I am not at all surprised to see these preaching and opinions (“Power play: What the BJP’s deals in Goa and Manipur should teach the Congress”). I hope you have taken note of the percentage of votes polled by the major parties in both states.
Now kindly recall that you have switched between using vote share and number of seats as your yardstick to suit your arguments and support whatever dirty game the Congress played. You also seem to forget the number of times the Congress, with the support of opinion creators like you, destroyed government after government that was democratically elected.– Raveendra
I hold Mr Sardesai in high regard both for his intellect and his principles. But I am saddened by the opinion expressed in this piece. While not endorsing horse trading, he seems to suggest that the Congress should learn from the BJP and both should get out of their moral perch. So we must reconcile with the bitter truth that morality is not for rajneeti and that self interest should govern our actions.
He points out that this game was earlier played by the Congress. But as he has often said, the Congress has been punished for it. Now, instead of asking BJP not to repeat Congress’ mistake, he is suggesting that the Congress should learn power play from the BJP.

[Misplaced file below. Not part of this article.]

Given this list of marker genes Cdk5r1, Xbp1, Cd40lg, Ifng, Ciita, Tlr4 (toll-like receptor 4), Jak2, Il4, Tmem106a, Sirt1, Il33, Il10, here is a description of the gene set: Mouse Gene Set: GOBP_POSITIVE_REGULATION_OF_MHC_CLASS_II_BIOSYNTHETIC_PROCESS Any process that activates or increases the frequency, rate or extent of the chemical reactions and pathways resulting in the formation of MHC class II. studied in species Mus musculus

If people like him, in his enthusiasm for the prime minister’s aggressive approach, are ready to sacrifice principles, that spells trouble for the nation that was founded upon the ethical and truthful principles of Gandhi, Nehru and Patel. – Hema Raghavan
The BJP is simply reusing the technique that the Congress used in its hey days. Himanta Biswa Sarma is prime minister material. The Congress in North East is no match for him. – GKS Bharali
This strategy of the BJP has inherent flaws and contradictions (“From identity to economics: How the BJP is changing Indian politics”). If social justice will be denied to the marginalised and weaker groups for long, then there is bound to be unrest and reverse polarisation against BJP in the future.
India being a vast country with great diversity, it will be nearly impossible for the party to satisfy all these groups on promises alone, as economic upliftment takes time.
The party has promised too much and stitched a narrative around Modi’s superhuman capabilities, without revealing a roadmap. I doubt it even has one. The BJP is master in political marketing and its real work is not government running but only electoral politics. –Vishal Jindal
This is very clearly an anti-BJP view. Having conch and a chariot doesn’t make one anti secularism. – Venkatachalam